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Author Topic: § Basketball World Events, Celebrations & Anniversaries • Celebraciones, Aniversarios y Eventos Mundiales del Baloncesto  (Read 164750 times)
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Posts: 299

« Reply #33 on: May 24, 2012, 03:43:28 AM »

Basketball World Events • Eventos Mundiales del Baloncesto

Official Schedule for Olympic Basketball Tournaments Confirmed

The official schedule of competition for the Olympic Basketball Tournaments (for Men and Women) at the 2012 London Games has been confirmed.

The schedule reveals the order of play and all tip-off times for games in the Preliminary Round as well as the Final Round.

The men and women play their games on alternate days throughout the period of competition (28 July-12 August).

The Women's Olympic Basketball Tournament gets underway at 9am local time on Saturday 28 July with Asia champions China taking on a team that will have qualified through the FIBA Olympic Qualifying Tournament (OQT) for Women.

The USA, winners of the gold medal in the women's tournament at the last four Olympics, will open their title defense against a yet-to-be named opponent, who will be among the five teams to book a place for London via the OQT in Ankara, Turkey (25 June-1 July).

Great Britain's women will make their Olympic debut against the mighty Opals from Australia in the last game of the day, which tips off at 10:15pm.

On Sunday 29 July, African champions Tunisia get the Men's Olympic Tournament started when they take on one of the three qualifiers from the FIBA Olympic Qualifying Tournament (OQT) in Caracas, Venezuela (2-8 July).

At 2:30pm, the USA - gold medallists in Beijing in 2008 - kickstart their campaign with a clash against EuroBasket 2011 runner-ups France, who return to the Olympics for the first time in 12 years.

Great Britain's men face one of the other qualifiers from the OQT in their tournament opener at 8pm.

You can find the official schedule for the Olympic Basketball Tournaments for Men and Women here.

The full schedule of competition comes after the draw for the Olympic Basketball Tournaments for Men and Women took place in Rio de Janeiro, Brazil, as part of FIBA's Central Board at the end of April.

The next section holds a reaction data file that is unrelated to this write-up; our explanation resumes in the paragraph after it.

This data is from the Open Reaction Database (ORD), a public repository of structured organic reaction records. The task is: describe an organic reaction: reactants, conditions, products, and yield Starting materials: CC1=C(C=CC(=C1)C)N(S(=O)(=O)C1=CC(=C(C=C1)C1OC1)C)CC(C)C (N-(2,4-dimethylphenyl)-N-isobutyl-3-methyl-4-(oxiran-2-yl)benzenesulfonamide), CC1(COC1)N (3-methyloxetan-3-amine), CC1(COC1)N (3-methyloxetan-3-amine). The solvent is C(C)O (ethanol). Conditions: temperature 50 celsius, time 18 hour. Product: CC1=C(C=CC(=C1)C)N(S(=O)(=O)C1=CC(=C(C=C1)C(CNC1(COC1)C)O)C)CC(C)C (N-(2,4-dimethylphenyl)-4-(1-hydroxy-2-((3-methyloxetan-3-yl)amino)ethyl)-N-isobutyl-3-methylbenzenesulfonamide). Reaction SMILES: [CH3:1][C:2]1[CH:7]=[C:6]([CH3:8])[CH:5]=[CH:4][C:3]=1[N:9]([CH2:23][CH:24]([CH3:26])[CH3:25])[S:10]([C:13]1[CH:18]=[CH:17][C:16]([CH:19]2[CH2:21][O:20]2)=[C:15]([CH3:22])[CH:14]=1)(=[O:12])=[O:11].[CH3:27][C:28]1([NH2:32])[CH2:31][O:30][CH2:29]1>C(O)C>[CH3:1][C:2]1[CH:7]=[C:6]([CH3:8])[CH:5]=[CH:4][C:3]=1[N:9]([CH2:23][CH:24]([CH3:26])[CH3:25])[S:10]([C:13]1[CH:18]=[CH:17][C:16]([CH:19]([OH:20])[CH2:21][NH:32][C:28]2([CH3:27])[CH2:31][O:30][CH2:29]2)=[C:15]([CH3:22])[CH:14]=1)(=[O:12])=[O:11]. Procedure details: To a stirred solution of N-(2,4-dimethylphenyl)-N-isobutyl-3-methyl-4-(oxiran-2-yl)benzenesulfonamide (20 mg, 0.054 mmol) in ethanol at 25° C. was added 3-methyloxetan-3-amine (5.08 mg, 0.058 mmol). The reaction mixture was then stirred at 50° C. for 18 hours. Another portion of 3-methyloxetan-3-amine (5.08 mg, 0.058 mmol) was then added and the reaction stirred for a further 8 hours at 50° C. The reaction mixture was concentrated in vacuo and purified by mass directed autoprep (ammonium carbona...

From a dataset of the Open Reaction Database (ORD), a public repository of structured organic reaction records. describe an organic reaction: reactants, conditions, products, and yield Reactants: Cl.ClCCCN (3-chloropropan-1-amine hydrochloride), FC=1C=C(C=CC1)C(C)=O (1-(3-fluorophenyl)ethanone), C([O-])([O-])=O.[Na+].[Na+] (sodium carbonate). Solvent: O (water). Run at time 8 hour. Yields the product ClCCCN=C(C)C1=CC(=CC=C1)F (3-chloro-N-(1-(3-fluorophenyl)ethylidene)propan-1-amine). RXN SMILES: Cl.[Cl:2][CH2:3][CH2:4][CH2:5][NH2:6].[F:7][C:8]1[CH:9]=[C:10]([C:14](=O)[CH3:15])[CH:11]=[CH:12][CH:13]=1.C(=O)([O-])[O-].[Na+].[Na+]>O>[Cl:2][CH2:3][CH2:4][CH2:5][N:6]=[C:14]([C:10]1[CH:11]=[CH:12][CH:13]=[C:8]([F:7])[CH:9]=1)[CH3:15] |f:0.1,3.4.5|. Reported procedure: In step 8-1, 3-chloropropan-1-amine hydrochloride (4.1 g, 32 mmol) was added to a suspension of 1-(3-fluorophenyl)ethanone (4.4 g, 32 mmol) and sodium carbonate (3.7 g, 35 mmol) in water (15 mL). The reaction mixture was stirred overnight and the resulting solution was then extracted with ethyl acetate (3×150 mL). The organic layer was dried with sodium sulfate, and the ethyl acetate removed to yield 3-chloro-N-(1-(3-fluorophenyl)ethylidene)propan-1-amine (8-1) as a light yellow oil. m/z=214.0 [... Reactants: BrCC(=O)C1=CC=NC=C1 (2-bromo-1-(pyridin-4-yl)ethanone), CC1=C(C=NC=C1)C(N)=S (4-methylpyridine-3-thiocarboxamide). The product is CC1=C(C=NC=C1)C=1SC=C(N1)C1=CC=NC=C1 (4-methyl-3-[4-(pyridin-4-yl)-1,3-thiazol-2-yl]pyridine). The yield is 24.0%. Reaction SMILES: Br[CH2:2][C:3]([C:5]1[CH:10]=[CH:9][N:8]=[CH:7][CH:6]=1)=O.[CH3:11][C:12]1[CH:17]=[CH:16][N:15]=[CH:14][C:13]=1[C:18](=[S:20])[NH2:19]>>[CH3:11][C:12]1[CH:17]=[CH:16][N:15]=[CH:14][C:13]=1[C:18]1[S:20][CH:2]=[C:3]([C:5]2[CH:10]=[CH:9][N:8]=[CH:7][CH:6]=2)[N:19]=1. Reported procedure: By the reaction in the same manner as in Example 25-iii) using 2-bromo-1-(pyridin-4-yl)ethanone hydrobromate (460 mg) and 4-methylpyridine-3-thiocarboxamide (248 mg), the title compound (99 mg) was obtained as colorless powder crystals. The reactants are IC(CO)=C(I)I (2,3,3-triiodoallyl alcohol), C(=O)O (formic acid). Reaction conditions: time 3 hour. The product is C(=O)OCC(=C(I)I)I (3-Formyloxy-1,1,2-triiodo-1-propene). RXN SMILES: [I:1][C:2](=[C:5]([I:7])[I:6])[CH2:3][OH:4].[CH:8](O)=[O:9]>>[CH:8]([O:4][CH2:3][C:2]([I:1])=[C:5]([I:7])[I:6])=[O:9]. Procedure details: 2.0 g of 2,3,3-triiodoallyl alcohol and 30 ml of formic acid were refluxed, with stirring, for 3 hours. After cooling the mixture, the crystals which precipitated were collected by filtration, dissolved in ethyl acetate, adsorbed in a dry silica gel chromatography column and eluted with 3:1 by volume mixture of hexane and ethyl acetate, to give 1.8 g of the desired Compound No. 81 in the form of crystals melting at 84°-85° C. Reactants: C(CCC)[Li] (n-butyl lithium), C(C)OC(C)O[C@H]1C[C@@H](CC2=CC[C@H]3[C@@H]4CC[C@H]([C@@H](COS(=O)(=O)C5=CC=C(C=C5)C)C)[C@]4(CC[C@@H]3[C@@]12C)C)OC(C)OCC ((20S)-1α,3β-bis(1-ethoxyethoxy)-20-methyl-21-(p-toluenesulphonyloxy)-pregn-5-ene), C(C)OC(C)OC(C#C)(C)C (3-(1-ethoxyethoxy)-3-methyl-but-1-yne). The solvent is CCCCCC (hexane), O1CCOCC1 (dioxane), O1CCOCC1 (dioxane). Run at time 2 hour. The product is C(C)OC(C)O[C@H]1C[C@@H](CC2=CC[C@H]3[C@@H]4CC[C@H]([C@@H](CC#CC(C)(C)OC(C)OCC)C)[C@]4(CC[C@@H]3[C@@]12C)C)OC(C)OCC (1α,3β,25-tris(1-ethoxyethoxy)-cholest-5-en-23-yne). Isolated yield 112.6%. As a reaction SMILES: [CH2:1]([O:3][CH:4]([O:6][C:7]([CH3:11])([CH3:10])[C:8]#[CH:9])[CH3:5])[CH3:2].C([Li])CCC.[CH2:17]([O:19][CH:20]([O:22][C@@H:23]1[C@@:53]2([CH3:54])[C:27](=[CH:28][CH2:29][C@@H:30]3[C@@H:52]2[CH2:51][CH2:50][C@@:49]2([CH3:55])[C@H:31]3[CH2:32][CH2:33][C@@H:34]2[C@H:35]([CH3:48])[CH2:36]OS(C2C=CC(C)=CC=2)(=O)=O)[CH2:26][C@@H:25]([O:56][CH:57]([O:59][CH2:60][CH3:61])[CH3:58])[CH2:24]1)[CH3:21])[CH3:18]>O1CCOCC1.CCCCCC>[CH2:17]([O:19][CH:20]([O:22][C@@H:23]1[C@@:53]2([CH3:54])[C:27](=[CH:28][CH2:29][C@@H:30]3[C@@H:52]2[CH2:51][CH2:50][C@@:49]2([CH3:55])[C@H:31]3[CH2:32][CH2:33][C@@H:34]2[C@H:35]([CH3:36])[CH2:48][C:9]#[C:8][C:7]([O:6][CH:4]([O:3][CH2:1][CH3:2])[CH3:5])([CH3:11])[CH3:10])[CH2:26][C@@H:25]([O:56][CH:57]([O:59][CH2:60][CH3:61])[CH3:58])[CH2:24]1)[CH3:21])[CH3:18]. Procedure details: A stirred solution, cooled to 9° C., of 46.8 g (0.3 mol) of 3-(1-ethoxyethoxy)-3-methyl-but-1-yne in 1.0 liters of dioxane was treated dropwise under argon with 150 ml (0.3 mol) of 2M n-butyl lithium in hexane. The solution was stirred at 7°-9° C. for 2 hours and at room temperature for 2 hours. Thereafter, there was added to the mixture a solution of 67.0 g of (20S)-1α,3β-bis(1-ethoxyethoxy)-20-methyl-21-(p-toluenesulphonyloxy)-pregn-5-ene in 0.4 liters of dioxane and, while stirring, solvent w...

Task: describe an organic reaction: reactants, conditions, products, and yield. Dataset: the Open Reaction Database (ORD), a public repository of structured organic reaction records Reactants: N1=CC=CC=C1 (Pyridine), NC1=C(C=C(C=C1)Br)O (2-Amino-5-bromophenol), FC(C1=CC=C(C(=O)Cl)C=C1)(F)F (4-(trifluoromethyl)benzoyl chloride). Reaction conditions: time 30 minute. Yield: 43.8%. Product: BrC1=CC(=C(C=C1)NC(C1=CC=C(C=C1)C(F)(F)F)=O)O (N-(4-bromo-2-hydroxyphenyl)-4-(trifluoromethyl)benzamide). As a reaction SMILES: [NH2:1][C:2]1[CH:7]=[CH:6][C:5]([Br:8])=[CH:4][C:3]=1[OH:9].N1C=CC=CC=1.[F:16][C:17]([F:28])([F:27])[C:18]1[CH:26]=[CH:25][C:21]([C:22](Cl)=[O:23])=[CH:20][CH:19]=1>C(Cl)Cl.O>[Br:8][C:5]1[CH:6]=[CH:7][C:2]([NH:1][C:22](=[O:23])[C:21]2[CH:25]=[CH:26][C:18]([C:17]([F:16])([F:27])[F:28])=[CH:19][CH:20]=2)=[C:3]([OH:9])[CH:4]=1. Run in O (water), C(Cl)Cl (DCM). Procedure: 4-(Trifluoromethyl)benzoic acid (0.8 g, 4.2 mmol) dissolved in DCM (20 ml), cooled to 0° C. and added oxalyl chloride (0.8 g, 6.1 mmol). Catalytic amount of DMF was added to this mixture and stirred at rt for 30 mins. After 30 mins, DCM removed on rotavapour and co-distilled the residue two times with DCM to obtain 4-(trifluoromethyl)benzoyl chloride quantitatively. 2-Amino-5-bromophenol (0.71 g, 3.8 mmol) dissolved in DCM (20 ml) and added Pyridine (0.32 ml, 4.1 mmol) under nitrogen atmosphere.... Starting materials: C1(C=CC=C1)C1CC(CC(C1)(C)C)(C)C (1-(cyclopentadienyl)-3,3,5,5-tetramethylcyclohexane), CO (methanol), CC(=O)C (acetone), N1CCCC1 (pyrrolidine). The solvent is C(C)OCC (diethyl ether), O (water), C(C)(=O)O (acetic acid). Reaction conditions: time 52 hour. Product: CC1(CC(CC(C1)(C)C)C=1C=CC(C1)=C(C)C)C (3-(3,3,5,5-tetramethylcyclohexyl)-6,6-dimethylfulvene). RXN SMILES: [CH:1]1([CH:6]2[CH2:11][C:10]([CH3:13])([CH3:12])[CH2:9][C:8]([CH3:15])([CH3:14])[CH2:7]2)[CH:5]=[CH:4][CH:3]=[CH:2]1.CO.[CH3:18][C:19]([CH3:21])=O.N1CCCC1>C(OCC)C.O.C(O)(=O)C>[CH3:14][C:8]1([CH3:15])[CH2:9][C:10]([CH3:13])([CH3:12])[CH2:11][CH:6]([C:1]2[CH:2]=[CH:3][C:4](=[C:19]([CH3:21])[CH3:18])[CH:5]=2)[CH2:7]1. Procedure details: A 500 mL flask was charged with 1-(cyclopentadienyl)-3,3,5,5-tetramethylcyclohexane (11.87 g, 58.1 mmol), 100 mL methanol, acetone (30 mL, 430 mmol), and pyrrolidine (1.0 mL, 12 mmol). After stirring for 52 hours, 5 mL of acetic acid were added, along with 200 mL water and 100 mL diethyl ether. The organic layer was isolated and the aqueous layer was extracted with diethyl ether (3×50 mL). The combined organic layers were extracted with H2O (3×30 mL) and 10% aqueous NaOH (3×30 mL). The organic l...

The qualified teams for both the Men and Women’s tournaments were divided into two groups of six teams each.

Both the men's and women's tournaments see teams play the five others in their respective groups in the Preliminary Round.

The top four classified teams from each group will then move on to the Quarter-Finals of a standard knock-out tournament.

Nine men’s national teams (Argentina, Australia, Brazil, China, France, Great Britain, Spain, Tunisia and USA) have already qualified for the Olympics. Click here for the Men's Preliminary Round groups. The last three teams will qualify via the 12-team OQT in Caracas.

Seven women’s national teams (Angola, Australia, Brazil, China, Great Britain, Russia and USA) have booked their places for London. Click here for the Women's Preliminary Round groups. The last five teams will secure their places via the 12-team OQT for Women in Ankara.

For more information about the Olympic Basketball Tournaments, go to the Olympic Basketball tab on


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« Reply #32 on: May 16, 2012, 04:45:30 AM »

Basketball World Events • Eventos Mundiales del Baloncesto

Strengthening the weakest links

If a chain is only as strong as its weakest link, the chain of basketball around the world is growing more resilient every day as more athletes gravitate to the game, coaching progresses, and the level of play continues to improve.

This has been most evident via the shifting balance in the Olympic Games.

The USA Olympic Men’s Team dominated up to 1988 – yeah, I’m still holding a grudge about that 1972 thing where the refs gave the Russians more chances than a birthday boy at a piñata – when the Soviets soundly whipped the Yanks for real.

That ushered in, or should I say ushered out, the pretense of amateurism with the assault of the Dream Team in 1992. Athens proved that wasn’t invincible. London should be interesting.

Balance on the Paralympic side while improving is still much further behind on the growth curve.

This was quite evident at the Parapan American Games held last November in Guadalajara, Mexico where the gap between the top and bottom wheelchair basketball teams was vast. There were games with differentials of 50, 60, even 70 plus points.

Games like that are never fun for either team. But they have to be played because if they’re not, the gaps will never close.

If basketball is a niche sport for standing players, in competition against football, volleyball, baseball, and other games for athletes, imagine the problem for wheelchair basketball. Perhaps the biggest reason for the talent gap is the much smaller player pools to begin with in already small countries when it comes to athletes with a disability. The disparity for the women is even greater when it comes to disability sports.